The Kurdish Question in Turkey

Issue Date July 2000
Volume 11
Issue 3
Page Numbers 122-135
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One of the greatest obstacles to the consolidation of democracy in Turkey has been the country’s treatment of its Kurdish citizens. Although Kurdish is the mother tongue of as many as one in five inhabitants of Turkey, the government prohibits the teaching of Kurdish in schools and the broadcasting of Kurdish radio and television programs. These restrictions attest to a continuing refusal on the part of the Turkish state to recognize the cultural identity of its Kurdish citizens, a policy that has generated widespread discontent among the country’s Kurds.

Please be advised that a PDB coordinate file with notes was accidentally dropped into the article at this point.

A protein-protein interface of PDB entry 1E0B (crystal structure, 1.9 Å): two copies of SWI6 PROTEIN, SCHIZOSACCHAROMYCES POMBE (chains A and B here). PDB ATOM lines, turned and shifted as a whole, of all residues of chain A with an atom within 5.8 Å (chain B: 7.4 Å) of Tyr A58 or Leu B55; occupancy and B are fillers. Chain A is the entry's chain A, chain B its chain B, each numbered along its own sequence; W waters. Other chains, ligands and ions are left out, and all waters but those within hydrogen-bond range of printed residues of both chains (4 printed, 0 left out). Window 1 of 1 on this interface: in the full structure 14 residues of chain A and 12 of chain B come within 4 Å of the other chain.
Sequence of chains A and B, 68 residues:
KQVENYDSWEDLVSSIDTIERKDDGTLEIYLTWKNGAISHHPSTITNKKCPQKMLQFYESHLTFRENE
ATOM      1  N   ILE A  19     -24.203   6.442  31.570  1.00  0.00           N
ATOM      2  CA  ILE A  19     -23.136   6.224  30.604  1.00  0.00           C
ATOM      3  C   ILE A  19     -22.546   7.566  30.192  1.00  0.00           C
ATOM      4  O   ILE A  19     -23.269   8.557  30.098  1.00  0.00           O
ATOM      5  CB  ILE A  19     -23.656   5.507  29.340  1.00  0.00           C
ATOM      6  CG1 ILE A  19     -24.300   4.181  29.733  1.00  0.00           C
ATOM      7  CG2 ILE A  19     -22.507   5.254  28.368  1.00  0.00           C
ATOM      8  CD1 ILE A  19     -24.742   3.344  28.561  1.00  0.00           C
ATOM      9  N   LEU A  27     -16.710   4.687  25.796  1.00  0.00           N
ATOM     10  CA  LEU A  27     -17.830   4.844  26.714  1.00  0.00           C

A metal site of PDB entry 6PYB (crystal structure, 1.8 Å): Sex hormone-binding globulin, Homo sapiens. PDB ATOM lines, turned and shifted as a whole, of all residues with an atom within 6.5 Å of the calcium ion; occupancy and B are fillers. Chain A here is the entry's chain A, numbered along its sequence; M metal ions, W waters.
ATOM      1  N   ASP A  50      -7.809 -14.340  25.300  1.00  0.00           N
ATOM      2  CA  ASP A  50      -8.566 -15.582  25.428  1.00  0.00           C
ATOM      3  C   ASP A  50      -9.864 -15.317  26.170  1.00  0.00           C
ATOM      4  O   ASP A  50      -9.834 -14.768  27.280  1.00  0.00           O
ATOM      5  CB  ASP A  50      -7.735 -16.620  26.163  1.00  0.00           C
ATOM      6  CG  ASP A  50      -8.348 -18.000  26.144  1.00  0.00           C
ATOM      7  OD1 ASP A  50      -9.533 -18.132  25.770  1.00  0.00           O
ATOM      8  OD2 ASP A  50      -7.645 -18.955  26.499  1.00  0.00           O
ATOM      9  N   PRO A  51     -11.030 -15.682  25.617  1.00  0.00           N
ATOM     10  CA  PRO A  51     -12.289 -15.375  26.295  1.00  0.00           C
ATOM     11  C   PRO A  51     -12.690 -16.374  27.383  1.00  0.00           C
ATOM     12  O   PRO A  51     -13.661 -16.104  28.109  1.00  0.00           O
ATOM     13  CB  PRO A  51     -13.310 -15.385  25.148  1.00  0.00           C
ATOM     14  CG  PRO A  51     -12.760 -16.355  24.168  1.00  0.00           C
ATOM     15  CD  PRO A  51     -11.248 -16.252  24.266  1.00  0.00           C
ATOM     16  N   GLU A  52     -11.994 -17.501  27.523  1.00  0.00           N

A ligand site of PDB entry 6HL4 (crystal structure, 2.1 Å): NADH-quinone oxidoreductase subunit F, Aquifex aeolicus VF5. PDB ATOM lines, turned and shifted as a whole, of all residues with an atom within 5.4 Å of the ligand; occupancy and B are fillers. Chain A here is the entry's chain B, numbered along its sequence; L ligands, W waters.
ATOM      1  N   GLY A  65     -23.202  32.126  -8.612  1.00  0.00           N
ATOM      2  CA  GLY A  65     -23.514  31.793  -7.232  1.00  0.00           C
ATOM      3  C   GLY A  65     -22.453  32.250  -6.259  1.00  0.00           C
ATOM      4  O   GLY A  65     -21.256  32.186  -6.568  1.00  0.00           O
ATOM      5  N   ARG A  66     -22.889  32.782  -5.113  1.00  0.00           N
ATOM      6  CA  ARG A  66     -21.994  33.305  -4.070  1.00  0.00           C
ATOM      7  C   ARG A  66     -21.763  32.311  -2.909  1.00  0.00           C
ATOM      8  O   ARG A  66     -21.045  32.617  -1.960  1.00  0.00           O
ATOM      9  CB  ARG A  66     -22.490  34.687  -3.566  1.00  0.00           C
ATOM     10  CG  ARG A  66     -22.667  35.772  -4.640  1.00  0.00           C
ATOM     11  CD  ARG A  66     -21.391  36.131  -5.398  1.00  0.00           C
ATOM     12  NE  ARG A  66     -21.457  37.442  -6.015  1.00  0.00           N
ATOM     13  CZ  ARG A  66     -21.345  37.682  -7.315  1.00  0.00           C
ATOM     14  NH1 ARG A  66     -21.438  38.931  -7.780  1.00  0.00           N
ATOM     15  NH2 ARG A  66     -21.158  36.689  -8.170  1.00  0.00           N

About the Author

Dogu Ergil is professor of political sociology at Ankara University in Turkey and president and director of the Center for the Research of Societal Problems (TOSAV), an Ankara-based nongovernmental organization created to address the tensions between Turks and Kurds. The author of numerous books on Turkish-Kurdish relations and reconciliation, including Turkey’s Encounter with Herself (1997) and The Eastern (Kurdish) Question (1995), he was a visiting fellow at the International Forum for Democratic Studies in 1999-2000.

View all work by Dogu Ergil